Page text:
Last month I said I was going to start playing more mobile games and do “mini” reviews on them. So, here’s the first one.
The Sims Freeplay is a free mobile game developed by EA Mobile. It was originally released for iOS on December 15, 2011. This is a game that I had originally discovered on Facebook. I was in my second year of college at the time and I used to play it in the library on campus when waiting for my class to start or simply waiting for my friends to get out of class so we could go home. Overall, the Facebook game was a much simpler version of The Sims Freeplay… even though The Sims Freeplay is already pretty simple.
When it comes to game play for The Sims Freeplay, there’s not much to it. Once you open the game, there’s a tutorial that takes forever to get through. It’s such a simple game and most people have played The Sims, that I think we’d be able to figure out how to make our Sim go to the bathroom. Once you do get through the tutorial though, there’s not too much to do in the game. The tutorial maxed out your Sim’s needs and already had you build a new house and a career area.
The map, or neighborhood, in The Sims Freeplay is fairly big. Nothing is build and you have to do it all yourself. However, each building – which can be houses, careers, or general places such as a park or pet shop – needs to meet certain requirements. Every building costs a certain amount of money and you need to have a certain amount of Sims in your town in order to build it. Plus, some don’t unlock until you get to a certain level. Also, by building you up the worth of your town as a whole. This means, anything else you build after that, will go up in price as well the amount of Sims you need, etc.
This makes sense and normally wouldn’t be a problem, but everything is so expensive too. You start off with one Sim and even if you give them a job, they don’t make nearly enough money to save up. So, you create more Sims. But, of course, creating more Sims means more money to build houses. I ended up creating lots instead of houses because they were the cheapest. I had all my Sims at one house and bought a bunch of beds so they were “unofficially” moved into their friend’s house. It saved me a decent amount of money, anyway. Also, you can only build one thing at a time. Lots were the fastest because they were the cheapest so I was able to play longer.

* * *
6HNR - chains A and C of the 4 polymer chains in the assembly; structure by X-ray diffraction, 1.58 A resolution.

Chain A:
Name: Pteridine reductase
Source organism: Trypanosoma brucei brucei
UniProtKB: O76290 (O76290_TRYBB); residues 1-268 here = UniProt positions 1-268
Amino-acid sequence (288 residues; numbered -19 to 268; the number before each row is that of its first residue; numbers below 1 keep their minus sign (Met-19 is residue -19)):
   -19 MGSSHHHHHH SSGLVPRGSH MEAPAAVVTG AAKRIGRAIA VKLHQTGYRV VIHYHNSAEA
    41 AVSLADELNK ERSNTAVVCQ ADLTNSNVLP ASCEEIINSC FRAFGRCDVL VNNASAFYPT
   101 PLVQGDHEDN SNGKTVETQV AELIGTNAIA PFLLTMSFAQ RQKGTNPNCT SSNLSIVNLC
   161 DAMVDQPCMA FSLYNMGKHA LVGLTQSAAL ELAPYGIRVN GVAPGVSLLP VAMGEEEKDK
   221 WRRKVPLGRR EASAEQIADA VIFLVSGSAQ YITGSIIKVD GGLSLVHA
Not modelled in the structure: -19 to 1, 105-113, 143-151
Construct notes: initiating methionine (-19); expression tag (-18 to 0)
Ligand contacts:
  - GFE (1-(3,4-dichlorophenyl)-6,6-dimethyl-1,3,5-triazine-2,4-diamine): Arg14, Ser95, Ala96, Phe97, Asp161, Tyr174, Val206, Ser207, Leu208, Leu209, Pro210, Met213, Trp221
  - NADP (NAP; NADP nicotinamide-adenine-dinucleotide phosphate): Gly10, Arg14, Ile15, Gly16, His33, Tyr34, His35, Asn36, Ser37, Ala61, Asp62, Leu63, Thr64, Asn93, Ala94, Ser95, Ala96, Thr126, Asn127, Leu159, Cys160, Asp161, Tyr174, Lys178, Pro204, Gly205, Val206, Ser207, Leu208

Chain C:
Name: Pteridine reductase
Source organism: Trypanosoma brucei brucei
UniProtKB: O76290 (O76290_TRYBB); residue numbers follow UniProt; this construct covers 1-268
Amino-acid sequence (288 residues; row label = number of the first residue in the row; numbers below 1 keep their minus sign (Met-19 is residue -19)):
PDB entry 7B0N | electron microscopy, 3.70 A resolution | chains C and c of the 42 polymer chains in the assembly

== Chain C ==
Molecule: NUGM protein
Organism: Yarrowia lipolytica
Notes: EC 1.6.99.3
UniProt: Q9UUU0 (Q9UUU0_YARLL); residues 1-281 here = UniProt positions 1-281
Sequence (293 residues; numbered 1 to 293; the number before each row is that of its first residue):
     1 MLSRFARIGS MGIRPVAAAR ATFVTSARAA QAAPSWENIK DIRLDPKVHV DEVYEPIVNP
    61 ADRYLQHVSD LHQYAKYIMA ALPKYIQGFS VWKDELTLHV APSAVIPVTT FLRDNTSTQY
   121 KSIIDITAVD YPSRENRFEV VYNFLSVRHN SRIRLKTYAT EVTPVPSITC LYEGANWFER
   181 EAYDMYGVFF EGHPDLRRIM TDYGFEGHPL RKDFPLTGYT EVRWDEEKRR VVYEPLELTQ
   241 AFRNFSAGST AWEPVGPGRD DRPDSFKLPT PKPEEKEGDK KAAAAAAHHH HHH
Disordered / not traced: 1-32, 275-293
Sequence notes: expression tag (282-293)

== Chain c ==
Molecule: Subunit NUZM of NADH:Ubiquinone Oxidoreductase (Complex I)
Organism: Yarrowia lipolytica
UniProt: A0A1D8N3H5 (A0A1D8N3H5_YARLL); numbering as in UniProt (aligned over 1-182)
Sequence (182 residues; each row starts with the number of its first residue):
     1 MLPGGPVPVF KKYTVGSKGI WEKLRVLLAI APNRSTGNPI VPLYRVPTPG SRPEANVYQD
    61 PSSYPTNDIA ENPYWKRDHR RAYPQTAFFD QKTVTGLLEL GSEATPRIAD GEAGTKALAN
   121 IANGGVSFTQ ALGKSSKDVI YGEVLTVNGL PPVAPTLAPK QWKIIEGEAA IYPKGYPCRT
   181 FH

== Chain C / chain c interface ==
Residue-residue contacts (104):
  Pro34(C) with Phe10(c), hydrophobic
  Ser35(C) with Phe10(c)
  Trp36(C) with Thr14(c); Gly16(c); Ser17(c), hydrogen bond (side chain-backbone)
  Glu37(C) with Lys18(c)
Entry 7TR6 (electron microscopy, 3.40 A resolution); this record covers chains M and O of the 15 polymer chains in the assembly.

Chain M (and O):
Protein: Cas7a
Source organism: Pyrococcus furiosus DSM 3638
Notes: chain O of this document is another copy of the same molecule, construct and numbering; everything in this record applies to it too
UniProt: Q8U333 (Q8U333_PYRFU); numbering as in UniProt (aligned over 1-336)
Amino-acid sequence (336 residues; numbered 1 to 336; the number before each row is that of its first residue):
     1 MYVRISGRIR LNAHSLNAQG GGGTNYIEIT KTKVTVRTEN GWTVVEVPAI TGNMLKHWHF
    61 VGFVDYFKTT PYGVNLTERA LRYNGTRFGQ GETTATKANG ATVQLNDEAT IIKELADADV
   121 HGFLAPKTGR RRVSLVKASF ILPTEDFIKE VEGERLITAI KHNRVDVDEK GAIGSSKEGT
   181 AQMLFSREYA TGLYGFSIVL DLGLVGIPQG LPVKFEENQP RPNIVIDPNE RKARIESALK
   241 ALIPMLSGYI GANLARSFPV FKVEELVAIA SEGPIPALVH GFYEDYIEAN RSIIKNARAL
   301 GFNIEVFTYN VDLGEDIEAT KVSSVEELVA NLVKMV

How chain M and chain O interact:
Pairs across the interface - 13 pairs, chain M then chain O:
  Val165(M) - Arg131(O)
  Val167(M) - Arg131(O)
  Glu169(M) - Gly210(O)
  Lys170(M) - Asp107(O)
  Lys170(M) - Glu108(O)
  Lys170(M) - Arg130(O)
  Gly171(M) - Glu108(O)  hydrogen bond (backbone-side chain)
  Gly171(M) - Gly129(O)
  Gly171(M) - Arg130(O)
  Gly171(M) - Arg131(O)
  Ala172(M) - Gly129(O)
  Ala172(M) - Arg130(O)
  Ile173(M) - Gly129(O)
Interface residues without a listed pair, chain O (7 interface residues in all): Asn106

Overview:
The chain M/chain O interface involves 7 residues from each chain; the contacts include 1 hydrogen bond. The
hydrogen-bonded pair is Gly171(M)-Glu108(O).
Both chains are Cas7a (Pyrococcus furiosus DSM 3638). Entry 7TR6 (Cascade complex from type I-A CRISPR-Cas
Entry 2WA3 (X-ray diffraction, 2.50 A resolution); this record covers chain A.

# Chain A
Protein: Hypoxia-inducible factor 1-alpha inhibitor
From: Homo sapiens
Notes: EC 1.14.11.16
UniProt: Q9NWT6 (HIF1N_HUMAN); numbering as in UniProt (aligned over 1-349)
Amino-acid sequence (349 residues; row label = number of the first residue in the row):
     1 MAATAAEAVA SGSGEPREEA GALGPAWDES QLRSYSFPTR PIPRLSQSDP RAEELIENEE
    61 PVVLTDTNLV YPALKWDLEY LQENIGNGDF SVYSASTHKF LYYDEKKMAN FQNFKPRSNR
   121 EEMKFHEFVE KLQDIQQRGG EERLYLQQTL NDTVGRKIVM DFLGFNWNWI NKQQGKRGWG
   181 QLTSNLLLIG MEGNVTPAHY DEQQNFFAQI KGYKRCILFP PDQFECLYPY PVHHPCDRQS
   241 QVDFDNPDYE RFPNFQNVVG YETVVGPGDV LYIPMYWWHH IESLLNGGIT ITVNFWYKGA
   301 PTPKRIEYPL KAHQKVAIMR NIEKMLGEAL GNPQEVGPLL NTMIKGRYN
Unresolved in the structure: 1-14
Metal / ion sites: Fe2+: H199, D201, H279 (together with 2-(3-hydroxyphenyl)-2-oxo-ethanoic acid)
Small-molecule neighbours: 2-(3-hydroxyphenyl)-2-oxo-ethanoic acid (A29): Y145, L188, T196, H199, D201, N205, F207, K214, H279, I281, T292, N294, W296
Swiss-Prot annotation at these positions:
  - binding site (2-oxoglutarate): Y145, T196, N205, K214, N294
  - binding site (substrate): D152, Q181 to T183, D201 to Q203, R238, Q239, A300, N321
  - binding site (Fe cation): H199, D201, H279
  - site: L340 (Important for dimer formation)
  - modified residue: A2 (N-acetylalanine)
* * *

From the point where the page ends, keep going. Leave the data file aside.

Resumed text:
Building takes time – real life time. So, if you want to build the Stadium so a Sim can become an athlete for a career, but you need five Sims in town, then you need to build a house first which could take a few hours. Once you get that, building the Stadium will take even longer.
In fact, everything in the game is real-life time. If my Sim needed to go to the bathroom, it took about six seconds. Not bad, right? But if they were hungry, it would take them 20 minutes to cook a hamburger. The more food they learned to cook, the longer it took. Eating the food afterward took 10 minutes. It got to the point where I’d have them do something and then I’d exit out of the game to play something else. I barely played at all.
When the Sims go to work, which they have to because I already talked about how expensive everything is, the time various from six hours to ten hours. Yes, these are normal work hours in real life, but… really? I guess I could send my Sim to work at the same time I go to work, but what about the weekends? The game count real life time but not real life days. Days don’t exist in The Sims Freeplay. There’s no day and night cycle – they go to sleep when they’re tired and I tell them to (sleeping varies from eight to 11 hours as well). So, if they get home from work, the game will wait a few hours and then the work button will continuously blink telling you they should go to work. It’s annoying.
Despite all this, I wanted to get far enough in the game to have two of my Sims get married, have kids, and get a pet. Well, The Sims Freeplay has “quests” that you need to download. You need to complete these quests in order to unlock certain things your Sims can do. So, even though I had spent money on building the Pet Shop, when I tried to get a pet, the game told me to download a certain quest, complete it, and then I would be able to use the Pet Shop. It was the same thing when I tried to romance two of my Sims.
The downloads are free, but takes up so much storage space. The game, without the quests, takes up a good chunk of space as well. With the other games and work apps I have on my iPad, I really didn’t want to download the various quests. I thought of doing one or two for the sake of this review, but… I really didn’t care enough to. Because honestly, as soon as this review goes live on the blog, the game is getting deleted from my iPad.
The Sims Freeplay gets a rating of…
Play It | Download It | DELETE IT
Overall, The Sims Freeplay isn’t a bad concept. I know things are limited for a mobile game, especially when it’s free. However, the game play was too minimal for me and the things I were able to do were too constricted. It was because of this I wasn’t able to have fun with it.